Katie Dinner NCSY 2017NCSY held its five-day shabbaton called Yarchei Kallah in New York City, where more than 350 teenagers gathered for Jewish learning and fun. Cleveland brought 30 teens, the most of any region, which included Katie Dinner, a senior at Laurel.

The group began by spending two days touring New York City and ended with an international shabbaton for NCSY, full of Jewish learning and connecting with other Jewsish people from all over the country.

Click here to read the full article.

Beebot Tinkering StationLaurel’s Pre-Primary and Primary tinkering stations were featured in Cleveland.com during computer science week. By tinkering less, girls miss out on opportunities to practice skills such as spatial awareness, mechanical reasoning and critical thinking. During the schools' recent Computer Science Education Week, an annual program dedicated to inspiring K-12 students to take interest in computer science, Laurel offered up extra "tinkering stations" for students that will be used for additional computer science activities through February. Click here to view the entire article.

Benjamin LightWhen Laurel School announced its new Director of Advancement in October, they were pleased to call Benjamin Light one of their own – not an alumna of course, but a parent and a big fan of the school and all things Cleveland.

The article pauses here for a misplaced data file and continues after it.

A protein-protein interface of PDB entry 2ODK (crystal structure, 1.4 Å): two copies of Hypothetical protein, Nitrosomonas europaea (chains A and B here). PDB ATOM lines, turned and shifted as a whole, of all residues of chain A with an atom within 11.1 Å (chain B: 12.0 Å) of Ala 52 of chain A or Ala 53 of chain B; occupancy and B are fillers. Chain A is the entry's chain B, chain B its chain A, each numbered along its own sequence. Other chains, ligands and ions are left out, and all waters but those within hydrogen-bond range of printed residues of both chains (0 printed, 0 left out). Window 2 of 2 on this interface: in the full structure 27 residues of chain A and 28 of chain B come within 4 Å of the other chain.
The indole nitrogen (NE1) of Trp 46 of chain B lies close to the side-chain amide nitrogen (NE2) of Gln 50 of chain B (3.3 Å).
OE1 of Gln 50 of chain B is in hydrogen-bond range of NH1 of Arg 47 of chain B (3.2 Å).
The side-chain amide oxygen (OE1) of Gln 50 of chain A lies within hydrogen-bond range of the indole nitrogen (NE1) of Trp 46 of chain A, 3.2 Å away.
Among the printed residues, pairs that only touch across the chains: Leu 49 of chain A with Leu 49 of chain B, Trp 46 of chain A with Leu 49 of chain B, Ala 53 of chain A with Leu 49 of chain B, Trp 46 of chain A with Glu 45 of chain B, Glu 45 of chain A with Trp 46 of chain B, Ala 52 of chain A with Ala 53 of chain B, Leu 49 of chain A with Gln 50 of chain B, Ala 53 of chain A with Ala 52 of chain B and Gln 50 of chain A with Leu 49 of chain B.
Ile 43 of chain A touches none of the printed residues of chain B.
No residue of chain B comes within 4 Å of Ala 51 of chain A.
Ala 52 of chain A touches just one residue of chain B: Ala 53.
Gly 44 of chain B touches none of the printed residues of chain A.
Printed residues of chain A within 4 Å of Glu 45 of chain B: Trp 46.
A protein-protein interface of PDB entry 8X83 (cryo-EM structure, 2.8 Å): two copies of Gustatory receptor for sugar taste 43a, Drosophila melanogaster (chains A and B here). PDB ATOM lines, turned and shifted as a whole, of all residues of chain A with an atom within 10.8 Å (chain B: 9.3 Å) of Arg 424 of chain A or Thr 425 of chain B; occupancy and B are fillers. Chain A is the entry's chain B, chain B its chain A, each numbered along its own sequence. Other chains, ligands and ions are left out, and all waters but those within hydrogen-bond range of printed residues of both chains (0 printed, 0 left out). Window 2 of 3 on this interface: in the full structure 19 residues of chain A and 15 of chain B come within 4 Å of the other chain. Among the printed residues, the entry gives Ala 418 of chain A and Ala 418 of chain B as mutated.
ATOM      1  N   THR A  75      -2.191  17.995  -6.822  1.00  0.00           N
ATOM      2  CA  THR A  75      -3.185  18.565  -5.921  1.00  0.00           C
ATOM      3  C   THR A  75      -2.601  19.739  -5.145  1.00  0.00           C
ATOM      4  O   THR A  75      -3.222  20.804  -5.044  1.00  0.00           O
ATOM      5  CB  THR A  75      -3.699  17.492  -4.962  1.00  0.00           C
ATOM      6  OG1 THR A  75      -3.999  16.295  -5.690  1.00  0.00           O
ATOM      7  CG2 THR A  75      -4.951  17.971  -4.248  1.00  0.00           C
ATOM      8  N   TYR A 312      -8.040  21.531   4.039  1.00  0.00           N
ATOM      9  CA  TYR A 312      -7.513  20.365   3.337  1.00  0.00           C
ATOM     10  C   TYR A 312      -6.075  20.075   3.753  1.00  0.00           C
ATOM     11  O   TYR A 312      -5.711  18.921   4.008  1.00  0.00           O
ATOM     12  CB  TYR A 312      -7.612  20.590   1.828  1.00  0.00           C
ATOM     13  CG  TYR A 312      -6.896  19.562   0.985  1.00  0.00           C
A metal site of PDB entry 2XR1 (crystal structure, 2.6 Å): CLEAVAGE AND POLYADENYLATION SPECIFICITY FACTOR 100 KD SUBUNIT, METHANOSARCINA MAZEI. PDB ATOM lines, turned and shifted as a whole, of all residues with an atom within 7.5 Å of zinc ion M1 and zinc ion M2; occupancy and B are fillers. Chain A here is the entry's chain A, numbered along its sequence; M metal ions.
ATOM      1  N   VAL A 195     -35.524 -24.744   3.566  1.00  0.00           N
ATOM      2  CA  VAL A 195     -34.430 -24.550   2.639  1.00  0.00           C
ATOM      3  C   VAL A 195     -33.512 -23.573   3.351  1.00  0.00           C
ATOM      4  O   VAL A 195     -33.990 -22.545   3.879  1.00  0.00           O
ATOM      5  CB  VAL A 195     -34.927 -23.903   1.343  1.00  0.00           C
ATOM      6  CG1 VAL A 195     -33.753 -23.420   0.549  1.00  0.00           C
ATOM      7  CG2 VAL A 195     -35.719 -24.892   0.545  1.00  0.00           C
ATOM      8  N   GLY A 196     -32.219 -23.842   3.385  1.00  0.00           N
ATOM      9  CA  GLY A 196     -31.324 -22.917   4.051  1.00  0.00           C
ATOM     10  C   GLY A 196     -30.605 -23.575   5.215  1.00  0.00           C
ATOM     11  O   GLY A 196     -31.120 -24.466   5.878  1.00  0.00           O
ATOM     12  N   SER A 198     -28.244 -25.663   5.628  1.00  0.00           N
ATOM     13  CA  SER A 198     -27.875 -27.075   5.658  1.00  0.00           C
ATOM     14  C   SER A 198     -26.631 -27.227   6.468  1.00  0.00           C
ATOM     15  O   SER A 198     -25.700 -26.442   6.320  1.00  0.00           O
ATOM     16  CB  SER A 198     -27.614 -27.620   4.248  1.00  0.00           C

Benjamin Light comes to Laurel from The Gathering Place, where he was involved in all aspects of the agency's fundraising and special events. He most recently held the position of COO, where he was responsible for all finance and administration of this $2.3 million agency.

Benjamin’s extensive fundraising skills coupled with his strategic thinking and years of experience and knowledge of the corporate and philanthropic landscape in Cleveland make him a strong fit for this role. As a Laurel School parent, he also has a unique perspective on the school's mission and goals.

“This offers new challenges, in a new environment and I wanted to bring my professional energy to another organization.”

Click here for a link to the full article in the December 2016 issue of Currents Magazine. The announcement of Benjamin Light's new appointment was also covered in Crain's Cleveland Business, the Cleveland Jewish News and the Chronicle of Philanthropy.